Internet Explorer 6

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Internet Explorer 6
File:Internet Explorer logo old.svg
File:IE 6 SP3 XP screenshot.PNG
Internet Explorer 6 in Windows XP SP3
Developer(s) Microsoft
Initial release August 27, 2001
Stable release 6.0 SV3 ('6 SP3')[1] / May 5, 2008
Operating system Microsoft Windows (98 to WS2003)
Development status Extended support only
Superseded by 7.0
License MS-EULA
Website Internet Explorer 6
1 · 2 · 3 · 4 · 5 · 6 · 7 · 8 · 9
Microsoft Internet Explorer 6
A component of Microsoft Windows
Details
Included with Windows XP and Windows Server 2003
Replaces Microsoft Internet Explorer 5
Replaced by Windows Internet Explorer 7
Related components
Internet Explorer

Internet Explorer 6 (commonly abbreviated as IE6) is the sixth major revision of Internet Explorer, a web browser developed by Microsoft for Windows operating systems. It was released on August 27, 2001, shortly after the completion of Windows XP.

It is the default browser shipped with Windows XP and Windows Server 2003, and was also made available for Windows NT 4.0, Windows 98, Windows ME, and Windows 2000. IE6 SP1 is the last version of Internet Explorer available for Windows 98, Windows ME, and Windows 2000. Although IE6 has now been superseded by newer versions of Internet Explorer, Microsoft still supports it in Windows 2000 SP4 and Windows XP SP3.

This version of Internet Explorer is widely derided for its security issues and lack of support for modern web standards, making frequent appearances in "worst tech products of all time" lists, with some publications labeling it as the "least secure software on the planet."[2] Campaigns have been established in order to encourage users to upgrade to newer versions of Internet Explorer or switch to different browsers, and some websites have dropped support for IE6 entirely.[3][4]

Contents

Overview

When Internet Explorer 6 was released, it included a number of enhancements over its predecessor, Internet Explorer 5.5. IE6 improved support for Cascading Style Sheets, adding support for a number of properties which previously had not been implemented and fixing bugs such as the Internet Explorer box model bug.[5] In Windows XP, IE6 introduced a redesigned interface based on the operating system's default theme, Luna.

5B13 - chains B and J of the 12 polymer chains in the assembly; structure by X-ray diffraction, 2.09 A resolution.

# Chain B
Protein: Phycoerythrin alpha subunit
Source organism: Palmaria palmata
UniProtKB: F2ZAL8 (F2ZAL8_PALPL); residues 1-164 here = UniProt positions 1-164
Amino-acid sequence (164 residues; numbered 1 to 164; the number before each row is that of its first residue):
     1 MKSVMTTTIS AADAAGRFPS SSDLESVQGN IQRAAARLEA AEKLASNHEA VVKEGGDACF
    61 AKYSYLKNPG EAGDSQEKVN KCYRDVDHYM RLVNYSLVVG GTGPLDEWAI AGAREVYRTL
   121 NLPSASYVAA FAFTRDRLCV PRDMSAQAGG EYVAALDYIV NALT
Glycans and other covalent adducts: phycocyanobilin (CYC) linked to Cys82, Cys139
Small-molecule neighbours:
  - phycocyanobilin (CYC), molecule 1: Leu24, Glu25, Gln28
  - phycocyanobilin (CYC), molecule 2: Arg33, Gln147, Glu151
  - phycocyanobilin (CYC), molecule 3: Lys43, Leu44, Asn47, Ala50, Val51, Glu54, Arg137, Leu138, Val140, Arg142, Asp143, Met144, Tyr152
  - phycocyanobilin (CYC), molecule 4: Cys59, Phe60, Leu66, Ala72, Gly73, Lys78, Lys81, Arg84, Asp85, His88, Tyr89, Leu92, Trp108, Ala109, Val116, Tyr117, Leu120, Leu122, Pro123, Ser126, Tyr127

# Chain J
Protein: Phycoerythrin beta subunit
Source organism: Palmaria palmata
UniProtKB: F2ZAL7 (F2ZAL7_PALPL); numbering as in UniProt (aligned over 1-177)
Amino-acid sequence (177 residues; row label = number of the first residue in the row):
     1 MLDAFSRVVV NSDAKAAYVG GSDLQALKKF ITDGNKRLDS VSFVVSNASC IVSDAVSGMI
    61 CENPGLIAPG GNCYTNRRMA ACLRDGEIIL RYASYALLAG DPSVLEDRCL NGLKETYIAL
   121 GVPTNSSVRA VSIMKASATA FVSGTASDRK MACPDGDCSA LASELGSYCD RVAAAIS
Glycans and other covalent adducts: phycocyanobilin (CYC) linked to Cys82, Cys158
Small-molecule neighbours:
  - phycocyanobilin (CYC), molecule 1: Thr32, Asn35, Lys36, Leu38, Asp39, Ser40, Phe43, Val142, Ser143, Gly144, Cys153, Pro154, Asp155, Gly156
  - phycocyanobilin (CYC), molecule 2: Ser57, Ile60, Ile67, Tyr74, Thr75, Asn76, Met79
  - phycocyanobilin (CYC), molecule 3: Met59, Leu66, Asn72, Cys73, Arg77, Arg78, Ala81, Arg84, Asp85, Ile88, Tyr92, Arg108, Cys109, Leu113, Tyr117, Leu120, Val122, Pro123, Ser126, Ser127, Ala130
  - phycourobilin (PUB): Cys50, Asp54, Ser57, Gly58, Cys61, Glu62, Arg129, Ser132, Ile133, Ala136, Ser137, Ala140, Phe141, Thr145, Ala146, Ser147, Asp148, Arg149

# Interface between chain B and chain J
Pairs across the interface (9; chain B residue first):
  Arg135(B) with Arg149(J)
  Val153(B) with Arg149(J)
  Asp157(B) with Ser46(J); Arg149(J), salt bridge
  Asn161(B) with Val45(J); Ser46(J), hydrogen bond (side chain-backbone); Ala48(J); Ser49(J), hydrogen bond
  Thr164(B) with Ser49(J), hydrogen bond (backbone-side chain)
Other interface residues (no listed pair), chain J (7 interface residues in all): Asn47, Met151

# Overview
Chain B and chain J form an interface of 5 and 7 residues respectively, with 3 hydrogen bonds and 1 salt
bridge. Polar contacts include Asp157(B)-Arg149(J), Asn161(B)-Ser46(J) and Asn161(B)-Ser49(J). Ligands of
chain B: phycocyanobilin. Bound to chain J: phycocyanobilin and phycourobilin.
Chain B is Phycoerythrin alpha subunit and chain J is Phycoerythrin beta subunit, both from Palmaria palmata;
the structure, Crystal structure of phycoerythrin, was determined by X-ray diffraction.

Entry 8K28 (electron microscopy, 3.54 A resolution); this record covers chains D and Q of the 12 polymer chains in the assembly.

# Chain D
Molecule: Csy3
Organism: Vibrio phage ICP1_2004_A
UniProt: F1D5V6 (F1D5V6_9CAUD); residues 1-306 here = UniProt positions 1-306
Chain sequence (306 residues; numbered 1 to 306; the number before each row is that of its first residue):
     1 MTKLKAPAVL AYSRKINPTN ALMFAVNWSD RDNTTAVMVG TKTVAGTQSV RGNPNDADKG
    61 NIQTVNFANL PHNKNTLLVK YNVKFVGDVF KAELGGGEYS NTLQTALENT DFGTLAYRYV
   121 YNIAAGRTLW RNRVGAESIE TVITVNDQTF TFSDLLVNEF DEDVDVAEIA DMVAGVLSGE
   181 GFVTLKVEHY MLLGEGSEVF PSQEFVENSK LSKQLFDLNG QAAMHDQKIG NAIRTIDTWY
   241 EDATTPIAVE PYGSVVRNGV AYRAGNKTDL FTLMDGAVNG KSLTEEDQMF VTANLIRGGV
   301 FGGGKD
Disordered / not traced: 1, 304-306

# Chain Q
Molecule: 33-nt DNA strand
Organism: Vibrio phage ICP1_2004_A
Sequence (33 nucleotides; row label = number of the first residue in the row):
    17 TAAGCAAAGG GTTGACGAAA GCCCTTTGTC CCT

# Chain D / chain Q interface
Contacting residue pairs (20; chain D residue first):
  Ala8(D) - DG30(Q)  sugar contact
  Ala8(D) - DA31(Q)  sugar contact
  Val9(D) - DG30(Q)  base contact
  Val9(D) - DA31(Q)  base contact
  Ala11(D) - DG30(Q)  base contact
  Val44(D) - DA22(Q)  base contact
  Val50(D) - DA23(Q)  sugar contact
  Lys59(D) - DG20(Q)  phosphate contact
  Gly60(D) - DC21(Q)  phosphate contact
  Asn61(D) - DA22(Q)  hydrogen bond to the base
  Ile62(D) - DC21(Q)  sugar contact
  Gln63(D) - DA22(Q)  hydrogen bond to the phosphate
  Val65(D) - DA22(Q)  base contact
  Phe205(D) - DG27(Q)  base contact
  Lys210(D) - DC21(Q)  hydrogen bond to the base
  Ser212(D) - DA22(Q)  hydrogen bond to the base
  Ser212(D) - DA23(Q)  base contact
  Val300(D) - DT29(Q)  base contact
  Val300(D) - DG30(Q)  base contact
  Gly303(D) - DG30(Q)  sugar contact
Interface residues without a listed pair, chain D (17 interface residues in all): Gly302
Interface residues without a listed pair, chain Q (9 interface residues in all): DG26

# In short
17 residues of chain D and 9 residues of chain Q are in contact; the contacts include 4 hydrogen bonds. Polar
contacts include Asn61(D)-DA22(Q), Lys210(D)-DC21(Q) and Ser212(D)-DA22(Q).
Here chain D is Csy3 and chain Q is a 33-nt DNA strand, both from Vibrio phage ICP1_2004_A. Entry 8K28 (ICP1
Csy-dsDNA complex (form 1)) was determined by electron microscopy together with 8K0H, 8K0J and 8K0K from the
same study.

In addition, IE6 added DHTML enhancements, content restricted inline frames, and partial support of DOM level 1 and SMIL 2.0.[6] The MSXML engine was also updated to version 3.0. Other new features included a new version of the Internet Explorer Administration Kit (IEAK), Media bar, Windows Messenger integration, fault collection, automatic image resizing, and P3P. Meanwhile, IE6 dropped support for XBM image files, and in 2002, the Gopher protocol was disabled.[7]

IE6 was the most widely used web browser during its tenure, surpassing Internet Explorer 5.x. At its peak in 2002 and 2003, IE6 attained a total market share of nearly 90%, with all versions of IE combined reaching 95%. There was little change in IE's market share for several years, until Mozilla Firefox was released and gradually began to gain popularity. Microsoft subsequently resumed development of Internet Explorer and released Internet Explorer 7, further reducing the number of IE6 users.

In a May 7, 2003 Microsoft online chat, Brian Countryman, Internet Explorer Program Manager, declared that Internet Explorer would cease to be distributed separately from Windows (IE 6 would be the last standalone version);[8] it would, however, be continued as a part of the evolution of Windows, with updates coming only bundled in Windows upgrades. Thus, Internet Explorer and Windows itself would be kept more in sync. However, after one release in this fashion (IE6 SP2 in Windows XP SP2, in August 2004), Microsoft changed its plan and released Internet Explorer 7 for Windows XP SP2 and Windows Server 2003 SP1 in late 2006. Microsoft Internet Explorer 6 was the last version of Internet Explorer not to have "Windows" in the title, with later versions shifting to "Windows Internet Explorer", as a reaction to the allegations of anti-competitive tying of Internet Explorer and Windows raised in United States v. Microsoft and the European Union Microsoft competition case.

Security issues

As of January 10, 2009, security advisory site Secunia reports 142 vulnerabilities in Internet Explorer 6, 22 of which are unpatched, some of which are rated moderately critical in severity[9].

Although security patches continue to be released for a range of platforms, most recent feature additions and security improvements were released for Windows XP only.

As of June 23, 2006, Secunia counted 20 unpatched security flaws for Internet Explorer 6, many more and older than for any other browser, even in each individual criticality-level, although some of these flaws only affect Internet Explorer when running on certain versions of Windows or when running in conjunction with certain other applications.[10]

On June 23, 2004, an attacker used two previously undiscovered security holes in Internet Explorer to insert spam-sending software on an unknown number of end-user computers.[11] This malware became known as Download.ject and it caused users to infect their computers with a back door and key logger merely by viewing a web page. Infected sites included several financial sites.